Antique’s own kind of January festival with a religious undertone, though, with strong historic feature is called “Binirayan Festival”. The “biray” refers to the sailboats used by the ten Bornean datu who landed at Malandag, when they escaped the tyrannical rule of their sultan, Makatunaw. Their landing site at Malandag is marked with an austere structure. The celebration has caught up with the rest of the festivals of provinces of Panay, such as Ati-Atihan of Kalibo (Aklan), Dinagyang of Iloilo, and Halaran of Roxas (Capiz).

A visitor will never be bored in Antique which is blessed by nature with mountains, waterfalls, profuse wildlife, beaches and coral gardens, not to mention the historic landmarks in practically, every town. At San Jose de Buenavista, the capital, snorkeling can be enjoyed at Comun, where clusters of colorful reefs can be found. It has also its share of beautiful beaches, such as the Madranga and Taringting, where visitors usually rest after a day’s revelry during the Binirayan Festival, held at its permanent site, the La Granja.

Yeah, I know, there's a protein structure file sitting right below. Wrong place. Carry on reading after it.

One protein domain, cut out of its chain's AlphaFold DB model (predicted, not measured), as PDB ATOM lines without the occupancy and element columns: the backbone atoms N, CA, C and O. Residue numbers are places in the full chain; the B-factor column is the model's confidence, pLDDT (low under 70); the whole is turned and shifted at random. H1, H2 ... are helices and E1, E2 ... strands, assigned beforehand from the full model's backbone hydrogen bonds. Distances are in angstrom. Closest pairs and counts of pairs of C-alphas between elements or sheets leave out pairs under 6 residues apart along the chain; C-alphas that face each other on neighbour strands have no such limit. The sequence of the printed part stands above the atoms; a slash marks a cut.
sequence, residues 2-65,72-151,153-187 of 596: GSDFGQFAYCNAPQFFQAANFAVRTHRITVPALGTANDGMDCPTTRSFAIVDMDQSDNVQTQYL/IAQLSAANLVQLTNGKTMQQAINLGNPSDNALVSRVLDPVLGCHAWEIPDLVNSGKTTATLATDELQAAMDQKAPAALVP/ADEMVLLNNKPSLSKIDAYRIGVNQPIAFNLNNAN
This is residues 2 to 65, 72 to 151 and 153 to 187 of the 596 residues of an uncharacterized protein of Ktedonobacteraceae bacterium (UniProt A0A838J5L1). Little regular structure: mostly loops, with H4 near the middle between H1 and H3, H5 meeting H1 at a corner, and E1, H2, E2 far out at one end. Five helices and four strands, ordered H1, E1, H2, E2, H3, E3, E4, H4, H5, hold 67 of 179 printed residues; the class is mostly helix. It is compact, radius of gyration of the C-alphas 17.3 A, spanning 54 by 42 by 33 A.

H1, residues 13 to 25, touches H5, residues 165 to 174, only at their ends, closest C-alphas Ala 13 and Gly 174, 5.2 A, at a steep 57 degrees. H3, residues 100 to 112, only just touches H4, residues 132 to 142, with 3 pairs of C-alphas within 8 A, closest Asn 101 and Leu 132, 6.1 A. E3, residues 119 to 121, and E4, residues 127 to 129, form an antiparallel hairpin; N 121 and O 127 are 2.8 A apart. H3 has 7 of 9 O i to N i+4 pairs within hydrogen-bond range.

South of San Jose de Buenavista, a little more than an hour away from downtown, is Anini-y, with its medicinal sulphuric Sira-an hot spring, that gushes out of rocks, overlooking the Panay Gulf. The town’s Hispanic past is punctuated by its centuries-old church made of white corals. It also takes pride in its two islands, Nogas and Hurao-Hurao. The former is ringed by coral gardens, while the latter can be reached by wading in the water during low tide. There’s also the Cresta del Gallo which the locals call Punta Nasog, so appropriately named because the cliffs look like a cock’s comb, especially, when they are silhouetted against the darkening horizon late in the afternoon.